Mental health is a phrase that gets tossed about a lot -- this is true especially during the few decades prior to this one -- but its full meaning often gets shorted. Casual mental health discussions usually focus on significant disorders: schizophrenic condition, bipolar condition, sociopathic tendencies, even Alzheimer's disease. But what gets left out in these sorts of discussions is how mental health affects each of our lives, without exception.
Mental health emphasis is typically on disorder. A person with some sort of a condition is mentally unhealthy, while a person free of condition possesses mental health. This sort of thinking is problematic in a couple of ways. Firstly, many people with legitimate mental health conditions go undiagnosed. The world is filled with the mentally and emotionally undiagnosed.
The second problem is that mental health is not simply an absence of a diagnosed condition, or presenting symptoms. In other words, mental health isn't simply about lacking; mental health is equally about having.
Being mentally healthy means a number of things: coping successfully with the setbacks life invariably presents; healthy relationships with loved ones; functional relations regular acquaintances -- coworkers, for example; and integrating successfully into general society. These traits can certainly be absent in people who don't show symptoms or indications of mental illness.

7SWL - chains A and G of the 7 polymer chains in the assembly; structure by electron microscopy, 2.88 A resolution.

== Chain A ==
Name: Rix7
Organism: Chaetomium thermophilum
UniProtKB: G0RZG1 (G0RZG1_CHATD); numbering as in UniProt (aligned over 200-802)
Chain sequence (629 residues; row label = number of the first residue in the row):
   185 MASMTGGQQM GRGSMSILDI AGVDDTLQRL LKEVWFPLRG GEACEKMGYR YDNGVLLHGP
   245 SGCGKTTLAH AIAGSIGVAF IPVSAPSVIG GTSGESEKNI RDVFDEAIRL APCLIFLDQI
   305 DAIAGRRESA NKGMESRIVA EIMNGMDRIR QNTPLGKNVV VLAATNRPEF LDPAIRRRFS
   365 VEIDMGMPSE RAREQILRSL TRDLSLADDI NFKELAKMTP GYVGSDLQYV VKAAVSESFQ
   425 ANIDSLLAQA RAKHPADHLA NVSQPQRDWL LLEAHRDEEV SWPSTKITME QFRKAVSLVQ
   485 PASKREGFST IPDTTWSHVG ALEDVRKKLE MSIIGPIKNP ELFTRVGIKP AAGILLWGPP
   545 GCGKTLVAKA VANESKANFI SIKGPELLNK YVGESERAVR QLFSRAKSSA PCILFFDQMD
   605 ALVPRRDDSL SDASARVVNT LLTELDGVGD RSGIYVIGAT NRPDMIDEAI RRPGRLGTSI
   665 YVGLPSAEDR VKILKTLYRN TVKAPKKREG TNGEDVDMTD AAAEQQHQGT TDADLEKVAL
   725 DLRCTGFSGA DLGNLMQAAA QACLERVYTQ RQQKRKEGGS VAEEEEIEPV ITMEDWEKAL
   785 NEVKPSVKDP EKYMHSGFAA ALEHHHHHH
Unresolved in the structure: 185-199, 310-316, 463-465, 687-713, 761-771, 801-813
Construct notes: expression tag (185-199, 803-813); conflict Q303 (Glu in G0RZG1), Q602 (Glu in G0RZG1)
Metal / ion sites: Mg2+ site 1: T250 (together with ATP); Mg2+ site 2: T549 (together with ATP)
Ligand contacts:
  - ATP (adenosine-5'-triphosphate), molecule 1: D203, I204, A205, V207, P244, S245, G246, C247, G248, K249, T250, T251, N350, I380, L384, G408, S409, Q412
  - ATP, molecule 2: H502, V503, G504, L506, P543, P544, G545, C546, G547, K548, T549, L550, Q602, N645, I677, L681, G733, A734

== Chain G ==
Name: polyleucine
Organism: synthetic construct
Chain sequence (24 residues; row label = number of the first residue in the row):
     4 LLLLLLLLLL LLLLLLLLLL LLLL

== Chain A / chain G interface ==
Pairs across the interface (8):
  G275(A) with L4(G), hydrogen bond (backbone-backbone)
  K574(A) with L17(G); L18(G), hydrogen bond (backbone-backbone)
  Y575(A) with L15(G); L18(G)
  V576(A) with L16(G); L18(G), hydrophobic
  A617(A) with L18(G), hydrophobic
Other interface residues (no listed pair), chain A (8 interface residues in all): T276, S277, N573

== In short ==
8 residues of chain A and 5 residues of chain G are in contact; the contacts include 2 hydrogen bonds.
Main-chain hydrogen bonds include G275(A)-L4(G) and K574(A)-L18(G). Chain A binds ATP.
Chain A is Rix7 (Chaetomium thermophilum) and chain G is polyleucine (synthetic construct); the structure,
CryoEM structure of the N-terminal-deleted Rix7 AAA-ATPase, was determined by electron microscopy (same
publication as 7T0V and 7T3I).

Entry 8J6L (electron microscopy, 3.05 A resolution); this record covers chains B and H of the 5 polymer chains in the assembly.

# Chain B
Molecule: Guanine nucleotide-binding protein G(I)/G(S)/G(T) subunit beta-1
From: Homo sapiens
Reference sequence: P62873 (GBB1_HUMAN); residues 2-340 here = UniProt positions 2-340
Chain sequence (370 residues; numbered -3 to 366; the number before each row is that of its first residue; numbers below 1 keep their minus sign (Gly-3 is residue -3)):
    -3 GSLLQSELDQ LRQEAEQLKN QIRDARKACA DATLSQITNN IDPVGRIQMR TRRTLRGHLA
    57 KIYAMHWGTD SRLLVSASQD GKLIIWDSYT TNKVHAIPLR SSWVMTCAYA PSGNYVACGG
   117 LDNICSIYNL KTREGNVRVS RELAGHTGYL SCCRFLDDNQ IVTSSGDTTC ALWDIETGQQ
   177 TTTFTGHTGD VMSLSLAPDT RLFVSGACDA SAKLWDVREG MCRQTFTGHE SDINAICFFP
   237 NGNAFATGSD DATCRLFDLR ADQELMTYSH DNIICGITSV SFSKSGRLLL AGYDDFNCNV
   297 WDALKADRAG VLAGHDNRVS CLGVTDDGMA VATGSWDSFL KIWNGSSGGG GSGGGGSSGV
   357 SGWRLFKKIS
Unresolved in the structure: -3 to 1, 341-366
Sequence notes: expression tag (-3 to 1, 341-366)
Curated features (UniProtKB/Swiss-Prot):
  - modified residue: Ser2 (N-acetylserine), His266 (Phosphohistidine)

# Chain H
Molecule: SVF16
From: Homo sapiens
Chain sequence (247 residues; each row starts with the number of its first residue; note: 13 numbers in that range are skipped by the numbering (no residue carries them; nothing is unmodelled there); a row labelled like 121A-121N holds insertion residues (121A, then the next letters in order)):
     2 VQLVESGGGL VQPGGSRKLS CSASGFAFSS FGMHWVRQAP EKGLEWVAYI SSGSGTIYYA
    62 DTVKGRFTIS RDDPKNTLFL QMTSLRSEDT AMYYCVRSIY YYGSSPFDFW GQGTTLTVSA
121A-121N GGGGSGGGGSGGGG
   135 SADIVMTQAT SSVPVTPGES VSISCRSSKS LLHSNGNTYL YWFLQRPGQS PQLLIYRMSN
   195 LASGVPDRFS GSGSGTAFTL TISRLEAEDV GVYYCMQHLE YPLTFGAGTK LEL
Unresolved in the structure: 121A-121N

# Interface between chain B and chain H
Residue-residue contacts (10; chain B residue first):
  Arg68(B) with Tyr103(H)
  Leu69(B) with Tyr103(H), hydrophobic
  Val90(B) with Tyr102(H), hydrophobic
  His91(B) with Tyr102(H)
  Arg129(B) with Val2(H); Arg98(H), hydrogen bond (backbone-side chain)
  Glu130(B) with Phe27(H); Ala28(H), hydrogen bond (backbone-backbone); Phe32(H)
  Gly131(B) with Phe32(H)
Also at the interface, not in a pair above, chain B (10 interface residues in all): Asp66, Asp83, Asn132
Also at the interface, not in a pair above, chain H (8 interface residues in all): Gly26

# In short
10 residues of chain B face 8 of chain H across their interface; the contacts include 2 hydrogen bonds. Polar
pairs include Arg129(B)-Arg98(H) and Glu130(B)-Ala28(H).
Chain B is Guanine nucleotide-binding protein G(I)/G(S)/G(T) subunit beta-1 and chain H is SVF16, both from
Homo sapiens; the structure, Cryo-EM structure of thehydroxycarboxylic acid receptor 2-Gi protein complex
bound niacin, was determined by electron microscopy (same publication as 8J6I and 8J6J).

In the event that one does lack these coping and social interaction capabilities, would they be considered mentally ill? Very unlikely under current definitions. But perhaps current definitions should be changed. An argument could be made that the lack of coping or interaction skills does, in fact, indicate mental illness, particularly when acting out, or the use of drugs or alcohol, is a response to poor coping. Habitually angry or addicted people don't typically fall under the label of mentally ill. Were this to change, large numbers of people might be encouraged to get some form of mental health care.
The argument against broadening the definition of mental illness, and encouraging more people to seek psychological treatment, is that seeking psychological treatment for common dysfunction is overkill, is intrusive, and is akin to sedating large sections of the population. But mental health treatment needn't be oppressive, or sedating, at all. This is not a suggestion to pass out pharmaceuticals in bunches -- even more than they're being passed out already.
Mental health treatment, at its core, should emphasize the teaching of coping techniques. This is different than changing a person's reality. Let the reality remain the same: just change the dysfunctional strategies and methods people use to cope. This approach needn't involve using pharmaceutical treatment at all.
Mental health treatment has a long history, and during much of that history pharmaceuticals weren't even available. People don't need to use pharmaceuticals to treat basic emotional and psychological functioning. Let's get that truth out in the open, where it belongs.
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